Inclusive girls' netball uniforms create positive change on court
While it's more comfortable than the stiff tunic once worn to play netball, research suggests the modern netball dress could be turning off players.
Research from a Victoria University survey reveals girls feeling self-conscious in sport uniforms may be a reason girls' participation rates in sport are so low, particularly compared to boys.
The survey showed that 85 per cent of respondents preferred shorts and t-shirts during outside school sports and 76 per cent wanted their sport uniform to make them feel ready to play.
As the most popular women's sport in the country is played by over 1million girls, netball plays a huge role in engaging girls in team sport and physical activity.
Community netball leagues along with Netball Victoria are working to increase uniform options in the sport to retain players and make girls feel comfortable and confident playing the sport.
Different uniform options help
For 11-year-old Sienna Vivian, the choice to don shorts and a singlet instead of the traditional netball dress was easy.
"As soon as we got the option, I knew I wanted to wear shorts because I've just always worried about my dress flying up," she said.
"I can always change next season if I didn't like [the shorts]."
Sienna found sometimes when she used to wear the dress, she would get distracted trying to pull it down.
She said as a taller player the dress was shorter on her than other players.
"The dress didn't annoy me, but because, generally, I'm one of the taller plays in my age group often the dresses are short, so that would make me feel a bit self-conscious," Sienna said.
While there are two other girls who wear shorts in her team, Sienna says she has made the decision by herself and is thankful her association allowed her to choose.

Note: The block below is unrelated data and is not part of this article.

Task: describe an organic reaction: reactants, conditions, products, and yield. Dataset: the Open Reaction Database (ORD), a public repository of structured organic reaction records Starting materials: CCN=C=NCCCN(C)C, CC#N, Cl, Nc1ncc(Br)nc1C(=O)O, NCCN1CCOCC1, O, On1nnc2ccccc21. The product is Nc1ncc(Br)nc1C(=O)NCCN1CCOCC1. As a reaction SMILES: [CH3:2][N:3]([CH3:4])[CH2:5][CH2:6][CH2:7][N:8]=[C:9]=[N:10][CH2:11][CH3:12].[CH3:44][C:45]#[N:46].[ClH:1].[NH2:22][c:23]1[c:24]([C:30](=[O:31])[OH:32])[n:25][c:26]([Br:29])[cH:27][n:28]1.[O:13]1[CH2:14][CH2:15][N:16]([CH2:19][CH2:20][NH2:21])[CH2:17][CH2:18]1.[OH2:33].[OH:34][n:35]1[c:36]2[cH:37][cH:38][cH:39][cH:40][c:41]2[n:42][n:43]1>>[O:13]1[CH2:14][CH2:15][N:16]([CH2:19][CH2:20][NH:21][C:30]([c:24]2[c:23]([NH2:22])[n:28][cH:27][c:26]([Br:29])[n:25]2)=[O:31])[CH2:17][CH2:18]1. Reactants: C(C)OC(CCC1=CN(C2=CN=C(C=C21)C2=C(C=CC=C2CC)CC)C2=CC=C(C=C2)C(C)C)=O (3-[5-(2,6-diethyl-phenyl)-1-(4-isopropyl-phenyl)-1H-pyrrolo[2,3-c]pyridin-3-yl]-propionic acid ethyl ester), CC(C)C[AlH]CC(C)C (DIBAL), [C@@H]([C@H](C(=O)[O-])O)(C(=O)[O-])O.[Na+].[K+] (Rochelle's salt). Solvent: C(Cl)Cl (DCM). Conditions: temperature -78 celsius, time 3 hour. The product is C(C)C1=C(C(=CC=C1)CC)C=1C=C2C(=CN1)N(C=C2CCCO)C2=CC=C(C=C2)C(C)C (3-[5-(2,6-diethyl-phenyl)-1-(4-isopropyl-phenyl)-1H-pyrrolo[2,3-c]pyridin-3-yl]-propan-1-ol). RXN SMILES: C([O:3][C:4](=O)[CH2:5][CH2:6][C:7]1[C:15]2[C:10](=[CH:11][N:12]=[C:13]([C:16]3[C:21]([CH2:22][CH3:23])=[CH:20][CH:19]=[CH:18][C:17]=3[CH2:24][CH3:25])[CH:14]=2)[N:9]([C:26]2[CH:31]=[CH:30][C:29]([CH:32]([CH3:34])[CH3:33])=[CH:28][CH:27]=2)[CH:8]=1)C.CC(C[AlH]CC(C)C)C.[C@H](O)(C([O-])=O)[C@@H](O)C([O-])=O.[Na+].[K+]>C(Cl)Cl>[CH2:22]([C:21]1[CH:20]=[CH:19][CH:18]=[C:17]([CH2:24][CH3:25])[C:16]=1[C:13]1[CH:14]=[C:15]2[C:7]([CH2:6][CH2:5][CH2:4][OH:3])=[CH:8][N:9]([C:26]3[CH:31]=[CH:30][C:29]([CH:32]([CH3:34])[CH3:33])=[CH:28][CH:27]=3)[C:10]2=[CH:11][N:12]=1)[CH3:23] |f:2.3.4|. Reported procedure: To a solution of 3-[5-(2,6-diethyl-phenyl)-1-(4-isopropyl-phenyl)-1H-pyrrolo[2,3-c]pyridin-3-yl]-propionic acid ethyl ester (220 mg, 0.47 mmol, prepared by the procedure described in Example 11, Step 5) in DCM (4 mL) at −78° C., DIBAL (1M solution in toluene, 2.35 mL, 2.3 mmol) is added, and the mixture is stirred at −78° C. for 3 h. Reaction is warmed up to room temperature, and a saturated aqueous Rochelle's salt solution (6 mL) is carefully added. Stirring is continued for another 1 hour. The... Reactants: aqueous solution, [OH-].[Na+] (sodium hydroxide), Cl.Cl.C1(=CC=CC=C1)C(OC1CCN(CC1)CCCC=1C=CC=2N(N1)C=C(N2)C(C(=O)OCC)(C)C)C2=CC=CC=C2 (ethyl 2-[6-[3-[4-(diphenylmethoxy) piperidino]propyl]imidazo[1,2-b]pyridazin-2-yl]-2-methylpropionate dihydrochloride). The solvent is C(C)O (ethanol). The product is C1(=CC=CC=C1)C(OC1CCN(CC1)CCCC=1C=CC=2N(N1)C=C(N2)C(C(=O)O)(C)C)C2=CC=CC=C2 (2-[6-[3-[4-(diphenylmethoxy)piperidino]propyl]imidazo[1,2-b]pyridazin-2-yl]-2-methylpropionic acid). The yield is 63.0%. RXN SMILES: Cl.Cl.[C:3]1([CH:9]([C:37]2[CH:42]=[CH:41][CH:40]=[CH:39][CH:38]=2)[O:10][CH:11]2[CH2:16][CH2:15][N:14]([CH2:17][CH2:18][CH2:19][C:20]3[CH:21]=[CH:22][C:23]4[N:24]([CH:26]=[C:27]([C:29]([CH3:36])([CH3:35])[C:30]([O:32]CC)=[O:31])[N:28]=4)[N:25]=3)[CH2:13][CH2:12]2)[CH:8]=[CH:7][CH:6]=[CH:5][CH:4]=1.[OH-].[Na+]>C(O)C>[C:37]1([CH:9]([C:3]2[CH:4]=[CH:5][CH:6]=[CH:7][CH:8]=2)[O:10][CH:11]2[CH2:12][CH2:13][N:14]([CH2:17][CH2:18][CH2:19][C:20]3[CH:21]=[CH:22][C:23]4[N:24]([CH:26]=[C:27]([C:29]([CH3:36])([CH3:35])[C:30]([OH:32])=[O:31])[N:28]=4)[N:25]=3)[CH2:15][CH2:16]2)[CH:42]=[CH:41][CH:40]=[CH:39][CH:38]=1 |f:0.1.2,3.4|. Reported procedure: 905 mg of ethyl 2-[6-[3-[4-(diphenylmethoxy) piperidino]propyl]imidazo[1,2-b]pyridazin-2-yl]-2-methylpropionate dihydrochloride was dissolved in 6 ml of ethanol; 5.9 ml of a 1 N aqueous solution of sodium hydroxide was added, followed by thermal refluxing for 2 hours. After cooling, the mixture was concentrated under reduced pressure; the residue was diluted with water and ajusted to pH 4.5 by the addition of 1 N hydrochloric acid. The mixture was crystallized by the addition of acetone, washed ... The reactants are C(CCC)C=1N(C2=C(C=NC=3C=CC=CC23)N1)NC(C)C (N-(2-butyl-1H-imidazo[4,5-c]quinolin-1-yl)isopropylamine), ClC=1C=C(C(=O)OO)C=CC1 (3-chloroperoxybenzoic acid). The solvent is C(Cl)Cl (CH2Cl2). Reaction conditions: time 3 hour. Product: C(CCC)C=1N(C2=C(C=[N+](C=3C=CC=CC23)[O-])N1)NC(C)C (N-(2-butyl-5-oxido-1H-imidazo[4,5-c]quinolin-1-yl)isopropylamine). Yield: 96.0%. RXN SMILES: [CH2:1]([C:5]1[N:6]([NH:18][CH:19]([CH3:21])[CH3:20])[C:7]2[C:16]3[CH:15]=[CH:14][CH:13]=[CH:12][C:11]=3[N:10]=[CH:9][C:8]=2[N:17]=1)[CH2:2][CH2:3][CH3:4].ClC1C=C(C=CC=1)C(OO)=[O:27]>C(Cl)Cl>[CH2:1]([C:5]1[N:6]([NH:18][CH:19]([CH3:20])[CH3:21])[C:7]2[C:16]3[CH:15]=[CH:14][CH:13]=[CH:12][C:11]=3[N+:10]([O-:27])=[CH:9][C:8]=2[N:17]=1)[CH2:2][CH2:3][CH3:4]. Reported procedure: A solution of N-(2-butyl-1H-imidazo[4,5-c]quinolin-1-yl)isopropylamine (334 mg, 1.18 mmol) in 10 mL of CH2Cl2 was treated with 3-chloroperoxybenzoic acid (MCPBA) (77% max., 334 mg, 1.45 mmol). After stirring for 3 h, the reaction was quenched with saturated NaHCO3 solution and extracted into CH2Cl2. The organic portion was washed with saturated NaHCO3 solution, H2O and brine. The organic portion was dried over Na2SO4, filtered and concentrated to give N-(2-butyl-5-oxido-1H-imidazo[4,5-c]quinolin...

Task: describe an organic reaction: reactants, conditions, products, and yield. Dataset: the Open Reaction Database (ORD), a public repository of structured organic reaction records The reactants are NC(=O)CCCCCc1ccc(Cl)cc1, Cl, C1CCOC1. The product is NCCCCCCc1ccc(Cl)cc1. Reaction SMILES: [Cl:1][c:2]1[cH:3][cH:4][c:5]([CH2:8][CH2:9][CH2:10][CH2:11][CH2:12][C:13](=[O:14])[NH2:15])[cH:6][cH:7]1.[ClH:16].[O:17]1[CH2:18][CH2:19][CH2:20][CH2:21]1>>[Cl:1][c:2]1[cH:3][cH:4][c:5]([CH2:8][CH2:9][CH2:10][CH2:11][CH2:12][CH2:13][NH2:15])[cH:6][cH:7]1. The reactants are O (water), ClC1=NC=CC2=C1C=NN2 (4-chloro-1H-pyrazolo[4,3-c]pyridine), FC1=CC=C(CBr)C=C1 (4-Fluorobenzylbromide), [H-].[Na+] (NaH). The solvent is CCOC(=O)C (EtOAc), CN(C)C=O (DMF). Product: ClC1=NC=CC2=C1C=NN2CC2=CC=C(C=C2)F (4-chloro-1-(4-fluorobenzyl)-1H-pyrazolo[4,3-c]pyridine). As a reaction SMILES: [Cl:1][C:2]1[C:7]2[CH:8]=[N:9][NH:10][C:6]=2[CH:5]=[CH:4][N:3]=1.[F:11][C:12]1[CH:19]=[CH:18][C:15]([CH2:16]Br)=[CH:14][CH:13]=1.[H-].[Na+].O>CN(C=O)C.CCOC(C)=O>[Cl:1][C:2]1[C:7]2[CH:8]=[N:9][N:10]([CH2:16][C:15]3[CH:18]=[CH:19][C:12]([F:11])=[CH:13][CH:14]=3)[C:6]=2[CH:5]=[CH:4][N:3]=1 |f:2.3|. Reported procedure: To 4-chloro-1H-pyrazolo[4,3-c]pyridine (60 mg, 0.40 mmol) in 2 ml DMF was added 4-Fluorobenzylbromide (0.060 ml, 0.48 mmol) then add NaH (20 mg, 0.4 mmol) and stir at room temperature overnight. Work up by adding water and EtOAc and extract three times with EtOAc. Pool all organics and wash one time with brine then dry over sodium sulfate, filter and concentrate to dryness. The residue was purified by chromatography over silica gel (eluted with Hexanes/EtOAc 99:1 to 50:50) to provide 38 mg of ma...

Given the disrupted season, it was before the last COVID lockdown that Sienna played her first game in her new uniform.
Re-engaging girls in sport
Given the disruptions to community sport over the last 18 months, the Traralgon Netball Association president Deb Archer is hoping the new uniform options encourage players to stick with netball.
With player numbers down from previous year, the association changed the uniform policy to include shorts and a top, to make the sport more comfortable and affordable.
As well as the financial considerations, she said in the last few years some parents said their daughters are felt self-conscious in the uniform.
"We still retained the flexibility for those clubs that wanted to have the pride in the uniform, and already had the sets [of uniforms] there," Ms Archer said.
"So it's been it's been well received across the board."
Netball Victoria pushes for more options
The Victoria University survey was a key factor in driving Netball Victoria's push towards more uniform options, according to affiliate services manager at Netball Victoria Jen Camilleri
Netball Victoria writes sample by-laws that provide a guide for every Victorian netball league and association to use, however, the ultimate decisions about uniforms come from the leagues themselves.
The organisation hopes by changing the sample by-laws and with a coordinated campaign later this year, more community netball leagues will follow suit in providing alternative uniform options.
"We're calling for administrators and ask for grassroots level to reassess the uniform policies to assist girls feeling comfortable and confident when participating in our sport," Mr Camilleri said.
Part of the push has also been around about how clubs can support players who identify as transgender or gender diverse to feel comfortable playing the sport.
Regional clubs follow suit
The Catani Football and Netball Club in the Ellinbank league are also looking to include new uniform options for next year including pants and a long-sleeve top to accommodate the weather conditions.
"Not long ago, we were up at Neerim South playing in four degrees [Celsius]," said club president Angela Branbury.
While Ms Branbury said says hopes having consistency in what they train and play in might enhance players' performance if they're more comfortable.
"It's a unique sort of situation," she said.
"Everyone trains in the tights or the shorts and yet they put on a dress to play."
While Ms Branbury says it's important to update the uniform to make netball more inclusive for everyone, her netball dress will always have a special place in her heart.
"I'm not the fittest looking netball athlete there is," she said.
"I'm 44 myself and I've been playing for a very long time, but I love my dress … it represents the club and my association."
For Ms Archer, it's all about keeping as many players involved in the sport as possible.
"I think at the end of the day, the uniform doesn't change the way the game is played," she said.
"If we can make that as accessible as possible and as easy as possible in a young domestic league, I think that's really important."